More than 2,000 people have died in Moroccos’s deadliest earthquake in more than 60 years.
The death toll from a powerful earthquake that hit Morocco’s Atlas Mountains region late on Friday has risen to 2,012.
The magnitude 6.8 earthquake struck at about 11:11pm (22:11 GMT) at a depth of nearly 26km (16 miles), according to the US Geological Survey. The depth was initially reported at about 18km.
Authorities have declared three days of national mourning, with many left homeless following the country’s deadliest earthquake in more than 60 years.
Which areas are affected?
The earthquake’s epicentre was located in Al Haouz province in the High Atlas of the mountains – an area usually not associated with earthquakes – about 75km (44 miles) from Marrakesh, Morocco’s fourth largest city. Marrakesh’s old town, a UNESCO World Heritage Site, is reported to have been badly affected, with images emerging of collapsed buildings.
Al Haouz was the hardest-hit province, as Ouarzazate, Azilal, Chichaoua, and Taroudant provinces were also severely affected.
How are earthquakes measured?
The magnitude 6.8 quake is classified as “strong” on the Richter scale, which measures the strength of earthquakes.
Magnitudes are based on a logarithmic scale, meaning for each whole-number increase on the scale. So it was a 10 times stronger earthquake than the last strongest 5.8 magnitude quake of 1960.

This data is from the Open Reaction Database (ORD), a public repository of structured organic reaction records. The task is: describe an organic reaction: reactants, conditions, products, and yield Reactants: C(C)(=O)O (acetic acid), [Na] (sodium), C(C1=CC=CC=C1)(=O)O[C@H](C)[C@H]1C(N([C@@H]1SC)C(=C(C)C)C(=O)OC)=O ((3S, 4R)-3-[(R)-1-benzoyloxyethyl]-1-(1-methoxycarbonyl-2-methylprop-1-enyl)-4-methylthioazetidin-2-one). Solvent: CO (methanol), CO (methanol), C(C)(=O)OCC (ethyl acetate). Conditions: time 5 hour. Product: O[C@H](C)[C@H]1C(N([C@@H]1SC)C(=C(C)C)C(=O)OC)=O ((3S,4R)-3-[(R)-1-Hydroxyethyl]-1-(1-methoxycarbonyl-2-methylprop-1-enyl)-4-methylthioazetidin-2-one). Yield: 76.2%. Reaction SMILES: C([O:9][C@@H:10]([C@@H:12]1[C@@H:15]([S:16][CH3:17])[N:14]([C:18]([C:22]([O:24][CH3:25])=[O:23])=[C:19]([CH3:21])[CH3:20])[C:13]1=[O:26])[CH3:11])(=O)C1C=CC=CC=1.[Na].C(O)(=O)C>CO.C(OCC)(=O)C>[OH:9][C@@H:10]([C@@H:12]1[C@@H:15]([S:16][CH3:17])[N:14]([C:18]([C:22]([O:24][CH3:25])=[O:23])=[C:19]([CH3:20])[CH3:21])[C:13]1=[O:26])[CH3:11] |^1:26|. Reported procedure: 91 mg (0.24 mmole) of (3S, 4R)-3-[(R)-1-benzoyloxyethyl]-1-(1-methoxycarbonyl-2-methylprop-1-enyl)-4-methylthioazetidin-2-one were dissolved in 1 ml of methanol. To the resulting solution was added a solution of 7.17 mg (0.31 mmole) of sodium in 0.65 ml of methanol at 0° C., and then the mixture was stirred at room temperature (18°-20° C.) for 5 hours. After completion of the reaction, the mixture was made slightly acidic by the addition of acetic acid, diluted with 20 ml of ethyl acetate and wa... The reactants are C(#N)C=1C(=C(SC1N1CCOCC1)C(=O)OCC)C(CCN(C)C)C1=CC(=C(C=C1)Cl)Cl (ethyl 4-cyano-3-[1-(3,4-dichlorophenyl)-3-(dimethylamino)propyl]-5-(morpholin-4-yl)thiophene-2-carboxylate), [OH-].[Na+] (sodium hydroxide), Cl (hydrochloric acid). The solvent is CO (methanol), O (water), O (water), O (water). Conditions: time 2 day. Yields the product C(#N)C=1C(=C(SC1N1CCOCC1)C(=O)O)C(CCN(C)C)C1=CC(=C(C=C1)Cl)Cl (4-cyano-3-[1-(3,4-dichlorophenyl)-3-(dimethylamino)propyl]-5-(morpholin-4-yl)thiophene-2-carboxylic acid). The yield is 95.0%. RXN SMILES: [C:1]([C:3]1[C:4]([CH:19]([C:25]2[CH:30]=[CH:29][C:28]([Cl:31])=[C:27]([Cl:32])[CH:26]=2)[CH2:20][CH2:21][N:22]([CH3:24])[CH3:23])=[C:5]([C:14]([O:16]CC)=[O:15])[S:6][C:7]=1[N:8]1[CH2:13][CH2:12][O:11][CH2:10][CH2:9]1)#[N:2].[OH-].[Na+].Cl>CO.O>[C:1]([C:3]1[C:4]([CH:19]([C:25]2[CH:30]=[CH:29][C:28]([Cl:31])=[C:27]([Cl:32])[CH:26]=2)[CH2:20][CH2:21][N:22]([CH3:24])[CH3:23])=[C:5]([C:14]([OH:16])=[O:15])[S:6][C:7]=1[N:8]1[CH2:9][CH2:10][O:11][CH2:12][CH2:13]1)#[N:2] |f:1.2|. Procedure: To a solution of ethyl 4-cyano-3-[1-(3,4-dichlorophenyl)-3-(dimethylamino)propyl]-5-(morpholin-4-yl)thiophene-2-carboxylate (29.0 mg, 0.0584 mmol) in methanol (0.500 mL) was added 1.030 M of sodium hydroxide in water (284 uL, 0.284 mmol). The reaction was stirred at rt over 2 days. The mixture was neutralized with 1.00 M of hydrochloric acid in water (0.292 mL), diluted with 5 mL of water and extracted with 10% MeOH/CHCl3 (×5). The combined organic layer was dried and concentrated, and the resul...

To put that in context, earthquakes registering a magnitude of 4 or less are considered to be light, but may still cause some damage.
A magnitude 5 earthquake is, by definition, 10 times more intense than a magnitude 4 and can cause moderate damage to buildings.
Magnitude 6 quakes are typically considered strong and are 100 times more intense than a magnitude 4 quake.
Magnitude 7 earthquakes are considered severe, with the potential to cause significant loss of life and damage to built spaces.
Earthquakes registering a magnitude 8, 9 or higher can result in much more loss of life and near-total destruction of the affected area.
The magnitude, depth, proximity to inhabited areas, soil conditions, and chances of triggering secondary disasters such as tsunamis and landslides are just some of the many factors that determine how destructive an earthquake can be.